Faizul acknowledges that it’s not easy to find such a deal in today’s market, as such a property probably constitutes only 1% of what’s available in the market, which means a lot more due diligence is required to unearth under-the-radar properties. While preferring to keep mum on the whereabouts of such properties, he shares one of his guidelines: “If a property has a price point that is similar or cheaper than the sub-sale market, it makes a lot of sense to buy it,” he says.
Faizul also believes that high-rise properties situated along the light rail transit (LRT) lines will become more valuable due to the convenience factor.
“High-rise residential units will benefit more from this because people who live there are looking for convenience, and they are willing to pay a premium for convenience,” he explains.
Room rental getting more common
Faizul observes that for many wage earners who need a roof over their heads, they struggle to save at the beginning of their career. Naturally, rather than living at a three-bedroom apartment and splurging RM1,800 on their monthly rental, Faizul foresees that more and more renters would rather compromise on their privacy, share a property with two other people, and pay RM700 for their room to enjoy the same facilities at the condominium.
Investors, on another hand, should consider renting their property on a room rental model. “With the supply of property coming in, you have got to be more flexible (to differentiate yourself). There will be more and more tenants who are willing to pay RM700 versus RM1,800 a month,” he says.
Having said that, and to err on the side of caution, Faizul stresses that one should evaluate the returns based on the revenue you generate by renting out the whole property and to treat room rental as an option to earn extra money. The gross rental via the conventional rental method should still cover the monthly loan instalment, he advises.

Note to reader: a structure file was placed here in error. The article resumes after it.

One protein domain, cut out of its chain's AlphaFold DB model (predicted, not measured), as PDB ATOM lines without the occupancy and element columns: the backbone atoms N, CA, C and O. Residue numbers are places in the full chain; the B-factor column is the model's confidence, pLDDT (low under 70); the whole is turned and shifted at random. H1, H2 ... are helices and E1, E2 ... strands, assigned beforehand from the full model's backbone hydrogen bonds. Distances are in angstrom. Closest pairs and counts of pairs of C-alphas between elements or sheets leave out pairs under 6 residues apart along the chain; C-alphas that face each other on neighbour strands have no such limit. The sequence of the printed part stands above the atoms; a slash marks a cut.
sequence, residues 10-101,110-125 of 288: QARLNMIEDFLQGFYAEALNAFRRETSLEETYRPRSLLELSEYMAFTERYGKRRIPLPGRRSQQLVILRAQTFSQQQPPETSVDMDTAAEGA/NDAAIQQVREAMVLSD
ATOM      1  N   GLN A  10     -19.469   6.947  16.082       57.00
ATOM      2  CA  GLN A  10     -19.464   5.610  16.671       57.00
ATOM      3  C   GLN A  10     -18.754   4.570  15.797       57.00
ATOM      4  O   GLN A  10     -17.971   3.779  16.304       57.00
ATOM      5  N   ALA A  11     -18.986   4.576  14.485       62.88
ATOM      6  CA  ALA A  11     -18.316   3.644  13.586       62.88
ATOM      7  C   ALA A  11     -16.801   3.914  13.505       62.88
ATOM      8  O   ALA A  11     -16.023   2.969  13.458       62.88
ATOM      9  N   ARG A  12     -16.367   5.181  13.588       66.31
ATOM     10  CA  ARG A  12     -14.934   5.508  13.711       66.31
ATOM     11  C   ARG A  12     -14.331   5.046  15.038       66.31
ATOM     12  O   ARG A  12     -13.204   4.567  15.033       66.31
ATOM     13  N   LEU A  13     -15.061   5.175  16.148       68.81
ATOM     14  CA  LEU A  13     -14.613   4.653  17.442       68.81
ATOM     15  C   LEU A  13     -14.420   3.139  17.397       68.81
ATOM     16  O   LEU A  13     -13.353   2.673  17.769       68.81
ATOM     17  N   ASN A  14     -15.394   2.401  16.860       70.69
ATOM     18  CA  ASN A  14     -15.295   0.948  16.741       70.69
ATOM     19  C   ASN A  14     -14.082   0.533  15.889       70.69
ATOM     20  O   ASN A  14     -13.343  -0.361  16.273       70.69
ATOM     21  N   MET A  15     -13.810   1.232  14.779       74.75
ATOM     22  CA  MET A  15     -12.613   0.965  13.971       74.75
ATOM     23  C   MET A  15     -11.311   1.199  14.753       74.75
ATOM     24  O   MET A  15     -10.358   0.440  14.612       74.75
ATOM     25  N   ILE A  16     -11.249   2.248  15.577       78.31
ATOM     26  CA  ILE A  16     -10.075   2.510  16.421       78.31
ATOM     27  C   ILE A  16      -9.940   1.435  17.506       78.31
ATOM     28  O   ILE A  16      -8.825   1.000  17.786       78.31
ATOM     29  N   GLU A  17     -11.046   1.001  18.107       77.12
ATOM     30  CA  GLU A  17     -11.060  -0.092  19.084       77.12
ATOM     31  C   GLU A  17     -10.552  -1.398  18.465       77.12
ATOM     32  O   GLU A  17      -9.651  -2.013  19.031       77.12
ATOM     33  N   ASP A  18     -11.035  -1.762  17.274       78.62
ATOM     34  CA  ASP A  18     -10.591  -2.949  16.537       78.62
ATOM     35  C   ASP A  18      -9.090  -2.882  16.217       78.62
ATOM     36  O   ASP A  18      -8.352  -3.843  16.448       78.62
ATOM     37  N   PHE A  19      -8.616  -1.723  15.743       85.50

Moving forward, Faizul believes that if the room rental trend were to take off, the need to own a property would decrease, especially for retirees or single professionals who may choose to share a condominium with like-minded tenants renting a private room.
“Already, we now have resorts-type of old folks’ home. Sure, it’s hard to envision this happening now, but we are talking about in the next 10 years. Previously, people would only stay at a hotel when they travel. Now it’s become so common to stay in an apartment thanks to Airbnb,” he notes.
Faizul’s theory is based on his observation that there are too many underutilised assets, an oversupply of properties coupled with a growing single population. “Twenty years ago, marriage was akin to striking gold for many. Today, you only marry when you meet the right person, not because of societal pressure. As people’s income grow and they become more self-sustainable, a new lifestyle has emerged,” he says.